Civil rights legend deserved due
Cheers to the Journal Gazette for its May 3 article on Fort Wayne resident George Smith, who died April 29 at age 69. Every resident in his hometown should know his name and recognize his heroism.
Smith showed uncommon courage as a young leader in the civil rights movement. Its cause was to overturn the de jure racial segregation that defined Jim Crow throughout the South. The challenge was daunting; Southern white society enjoyed and zealously employed all legislative, judicial and law enforcement power to maintain Jim Crow.
Smiths role in the movement was as director of the CORE office in Meridian, Miss. From 1963 through 1965 he organized and led demonstrations, sit-ins, marches, boycotts and protest rallies. His consistent reward? Hateful vitriol, thrown rocks, physical assault, blows from police billy-clubs, police-dog bites, arrest, abuse in custody, incarceration in a deplorable jail. A front-yard cross-burning, death threats telephoned in the wee hours and scrawled on a note tacked to his front door – the terror of these came courtesy of the Ku Klux Klan.
In the face of such hostility Smith put his life on the line every day. For three years. In 1965, with the passage of federal civil rights laws and victory over Jim Crow assured, he moved from Meridian to Fort Wayne. He resided here the past 48 years, humbly, not drawing attention to his years in the movement. Through the years, he became revered by many local blacks who learned his lifes story. He remained virtually unknown outside the black community – until the Journal Gazettes recent article. Thank you for giving him his due.
LARRY LEE Fort Wayne
Common sense uncommon
I was impressed by the letter Background checks better than other gun-control plans (April 24), written by Derek Schaadt, grade 5.
He made the comment, Guns dont kill people, people kill people. Automobiles kill too and, like guns, are in the control of people. When owning an automobile, there are extensive laws regarding its purchase, maintenance and control. So should it be with gun control. Automobiles are available, so the guns will be.
Common sense seems to be a thing of the past. It should be reinstated, especially by the NRA.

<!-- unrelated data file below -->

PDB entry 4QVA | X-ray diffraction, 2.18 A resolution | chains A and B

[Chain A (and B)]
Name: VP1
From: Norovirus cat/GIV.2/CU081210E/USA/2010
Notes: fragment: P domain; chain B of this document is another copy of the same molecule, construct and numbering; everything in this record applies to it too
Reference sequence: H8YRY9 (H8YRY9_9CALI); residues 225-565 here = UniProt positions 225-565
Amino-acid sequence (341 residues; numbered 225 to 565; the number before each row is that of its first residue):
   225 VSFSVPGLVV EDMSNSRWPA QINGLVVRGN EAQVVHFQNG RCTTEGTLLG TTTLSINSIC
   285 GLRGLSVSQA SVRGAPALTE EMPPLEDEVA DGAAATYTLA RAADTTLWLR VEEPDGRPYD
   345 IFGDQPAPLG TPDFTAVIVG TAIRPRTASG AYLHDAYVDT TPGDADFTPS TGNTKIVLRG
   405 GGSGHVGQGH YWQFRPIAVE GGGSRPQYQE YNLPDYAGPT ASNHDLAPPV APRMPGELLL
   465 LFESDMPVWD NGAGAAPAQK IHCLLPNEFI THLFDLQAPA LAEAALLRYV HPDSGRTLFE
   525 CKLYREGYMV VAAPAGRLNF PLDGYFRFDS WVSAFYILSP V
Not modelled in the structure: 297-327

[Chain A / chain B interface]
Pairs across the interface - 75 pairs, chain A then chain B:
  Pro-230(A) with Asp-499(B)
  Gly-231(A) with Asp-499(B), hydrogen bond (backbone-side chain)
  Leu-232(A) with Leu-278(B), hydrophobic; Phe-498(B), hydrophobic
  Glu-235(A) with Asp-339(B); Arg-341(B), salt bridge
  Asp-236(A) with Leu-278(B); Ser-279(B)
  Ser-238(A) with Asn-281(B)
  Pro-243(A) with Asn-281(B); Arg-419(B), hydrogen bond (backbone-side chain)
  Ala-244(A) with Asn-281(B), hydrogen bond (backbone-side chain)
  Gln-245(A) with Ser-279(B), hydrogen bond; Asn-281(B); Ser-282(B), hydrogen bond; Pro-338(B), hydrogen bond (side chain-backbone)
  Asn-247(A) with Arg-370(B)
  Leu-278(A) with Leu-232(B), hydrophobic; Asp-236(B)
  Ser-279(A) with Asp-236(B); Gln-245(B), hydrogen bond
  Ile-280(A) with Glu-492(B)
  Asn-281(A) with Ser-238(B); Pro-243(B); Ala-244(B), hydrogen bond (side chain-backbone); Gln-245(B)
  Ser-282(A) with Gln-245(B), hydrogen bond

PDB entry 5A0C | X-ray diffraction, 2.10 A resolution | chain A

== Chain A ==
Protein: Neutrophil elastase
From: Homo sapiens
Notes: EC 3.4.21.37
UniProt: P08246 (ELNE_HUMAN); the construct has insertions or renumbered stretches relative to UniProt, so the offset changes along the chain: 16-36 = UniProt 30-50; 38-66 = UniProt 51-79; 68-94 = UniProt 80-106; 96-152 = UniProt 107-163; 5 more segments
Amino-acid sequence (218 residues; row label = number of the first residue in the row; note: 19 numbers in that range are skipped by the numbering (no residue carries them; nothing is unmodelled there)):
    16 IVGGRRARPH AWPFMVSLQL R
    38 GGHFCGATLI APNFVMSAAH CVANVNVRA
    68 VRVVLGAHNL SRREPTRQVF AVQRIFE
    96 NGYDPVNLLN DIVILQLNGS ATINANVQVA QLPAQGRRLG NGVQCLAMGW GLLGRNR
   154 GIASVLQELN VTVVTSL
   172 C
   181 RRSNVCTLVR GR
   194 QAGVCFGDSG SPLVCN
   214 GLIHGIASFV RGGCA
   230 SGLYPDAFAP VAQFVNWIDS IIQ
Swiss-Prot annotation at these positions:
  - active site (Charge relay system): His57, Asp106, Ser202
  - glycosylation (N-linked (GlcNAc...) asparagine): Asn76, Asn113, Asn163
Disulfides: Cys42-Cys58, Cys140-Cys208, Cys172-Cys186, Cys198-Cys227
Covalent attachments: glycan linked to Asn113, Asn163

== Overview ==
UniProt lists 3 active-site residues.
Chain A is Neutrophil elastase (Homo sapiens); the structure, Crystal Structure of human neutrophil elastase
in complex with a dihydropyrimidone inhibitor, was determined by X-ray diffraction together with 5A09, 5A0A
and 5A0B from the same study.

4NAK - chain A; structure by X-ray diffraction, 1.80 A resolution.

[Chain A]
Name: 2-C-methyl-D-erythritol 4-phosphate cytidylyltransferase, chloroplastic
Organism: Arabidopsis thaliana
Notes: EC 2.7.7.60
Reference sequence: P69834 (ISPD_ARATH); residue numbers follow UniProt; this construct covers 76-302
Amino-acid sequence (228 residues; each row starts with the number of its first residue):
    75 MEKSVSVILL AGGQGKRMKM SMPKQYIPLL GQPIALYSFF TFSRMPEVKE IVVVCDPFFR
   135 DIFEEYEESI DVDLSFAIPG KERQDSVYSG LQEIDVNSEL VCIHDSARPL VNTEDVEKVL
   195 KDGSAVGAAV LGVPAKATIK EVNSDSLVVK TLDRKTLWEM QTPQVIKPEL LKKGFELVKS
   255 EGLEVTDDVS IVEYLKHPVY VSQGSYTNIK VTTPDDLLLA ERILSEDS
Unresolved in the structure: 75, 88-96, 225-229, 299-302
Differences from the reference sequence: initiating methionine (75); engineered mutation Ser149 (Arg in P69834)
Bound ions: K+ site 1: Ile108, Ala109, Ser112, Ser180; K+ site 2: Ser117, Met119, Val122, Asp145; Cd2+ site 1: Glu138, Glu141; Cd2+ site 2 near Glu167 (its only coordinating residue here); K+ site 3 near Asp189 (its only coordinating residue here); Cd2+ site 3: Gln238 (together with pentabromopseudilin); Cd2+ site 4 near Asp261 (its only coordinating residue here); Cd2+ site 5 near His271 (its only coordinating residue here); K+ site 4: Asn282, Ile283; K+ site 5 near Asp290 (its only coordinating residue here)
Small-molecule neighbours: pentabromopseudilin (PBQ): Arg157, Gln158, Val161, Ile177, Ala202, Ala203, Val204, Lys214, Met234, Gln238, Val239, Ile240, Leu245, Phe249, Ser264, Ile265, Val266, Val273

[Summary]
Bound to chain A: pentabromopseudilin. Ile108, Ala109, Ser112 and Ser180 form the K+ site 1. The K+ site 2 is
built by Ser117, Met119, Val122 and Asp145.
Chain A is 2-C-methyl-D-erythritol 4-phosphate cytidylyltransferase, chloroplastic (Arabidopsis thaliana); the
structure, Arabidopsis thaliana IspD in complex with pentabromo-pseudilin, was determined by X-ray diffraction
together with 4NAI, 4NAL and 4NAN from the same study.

AUDREY E. DeBOLT Convoy, Ohio
Suspect forfeited Miranda rights
Emily Bazelon, in Rule of law trampled in face of terror (April 28), complains about how the police, FBI and U.S. government trampled on Dzhokhar Tsarnaevs rights by not reading him his Miranda rights before questioning him for 16 hours. She makes a point of saying it is not about the public safety but about individual rights. I would argue that when an individual so egregiously destroys public safety, public confidence and life in general that they forfeit their Miranda rights. I have walked down the streets of cities where the police allowed the criminals to rule in such a manner. The children could not walk to school in safety. The children could not play in the grass for fear of being blown up. In fact, the streets were dead as the cities. If we allow our cities and streets to be run by these individuals, then we run the risk of becoming these cities.
The true question is: Where do individual rights end and community rights begin?
CHARLES GRADY Wolcottville
Help with vaccination coverage
As a pharmacist, I congratulate the General Assembly and Gov. Mike Pence for championing vaccines in Indiana. House Enrolled Act 1464 expands access to meningitis, diphtheria, tetanus, human papilloma virus, whooping cough and pneumonia vaccinations by allowing pharmacists to administer them to qualifying patients. Pharmacists are a resource who are ready and able to help fight back against preventable illness and disease. This legislation will allow us to do that.
This is a small step in the right direction for the control of preventable illnesses and disease. While we will never be able to eliminate all preventable health threats, for every immunization administered, there is one fewer carrier. This legislation gives Indiana and our community another tool to fight back against outbreaks.
I am certain legislators will find much more to be done to expand vaccine access. For example, laws could be expanded to include greater eligibility for the pneumonia vaccine, in particular, as the new law only includes those 65 and older. Additionally, any further vaccines recommended by the Centers of Disease Control and Prevention could be administered by pharmacists.
This legislation takes effect on July 1. We look forward to helping make Fort Wayne and the state of Indiana a safer, healthier place to live. In the meantime, feel free to contact us with any questions or concerns.
GREGG RUSSELL Fort Wayne
Know proper flag disposal
Fort Wayne has numerous residences, business and athletic complexes flying the American flag on a daily basis. But is Fort Wayne aware of the United States flag etiquette requirements when the American flag becomes soiled, tattered or torn? Yes, there is a specific etiquette for retiring an American flag.
First, the flag should be replaced with a new one.
Second, the flag should not be thrown away in the trash or burned by an individual or group of individuals. The flag can only be disposed through a proper ceremony.
Third, soiled, tattered or torn American flags can be given to a veterans organization or the Fort Wayne Veterans Hospital main entrance at 2121 Lake Ave. for proper disposal.
Thank you, Fort Wayne, for your patriotism.
JOHN D. HANNIGAN Fort Wayne